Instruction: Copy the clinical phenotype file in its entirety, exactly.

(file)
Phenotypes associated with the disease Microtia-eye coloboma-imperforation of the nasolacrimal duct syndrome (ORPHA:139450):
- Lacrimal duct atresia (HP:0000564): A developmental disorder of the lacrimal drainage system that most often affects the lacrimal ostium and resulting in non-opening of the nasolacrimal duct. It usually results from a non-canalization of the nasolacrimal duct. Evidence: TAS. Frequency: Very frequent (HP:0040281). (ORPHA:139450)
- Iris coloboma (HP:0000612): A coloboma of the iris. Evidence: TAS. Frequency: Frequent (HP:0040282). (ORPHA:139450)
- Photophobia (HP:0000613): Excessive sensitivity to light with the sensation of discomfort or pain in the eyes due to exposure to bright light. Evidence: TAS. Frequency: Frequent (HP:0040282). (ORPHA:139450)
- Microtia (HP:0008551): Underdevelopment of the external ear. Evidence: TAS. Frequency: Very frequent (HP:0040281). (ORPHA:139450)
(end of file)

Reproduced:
Phenotypes associated with the disease Microtia-eye coloboma-imperforation of the nasolacrimal duct syndrome (ORPHA:139450):
- Lacrimal duct atresia (HP:0000564): A developmental disorder of the lacrimal drainage system that most often affects the lacrimal ostium and resulting in non-opening of the nasolacrimal duct. It usually results from a non-canalization of the nasolacrimal duct. Evidence: TAS. Frequency: Very frequent (HP:0040281). (ORPHA:139450)
- Iris coloboma (HP:0000612): A coloboma of the iris. Evidence: TAS. Frequency: Frequent (HP:0040282). (ORPHA:139450)
- Photophobia (HP:0000613): Excessive sensitivity to light with the sensation of discomfort or pain in the eyes due to exposure to bright light. Evidence: TAS. Frequency: Frequent (HP:0040282). (ORPHA:139450)
- Microtia (HP:0008551): Underdevelopment of the external ear. Evidence: TAS. Frequency: Very frequent (HP:0040281). (ORPHA:139450)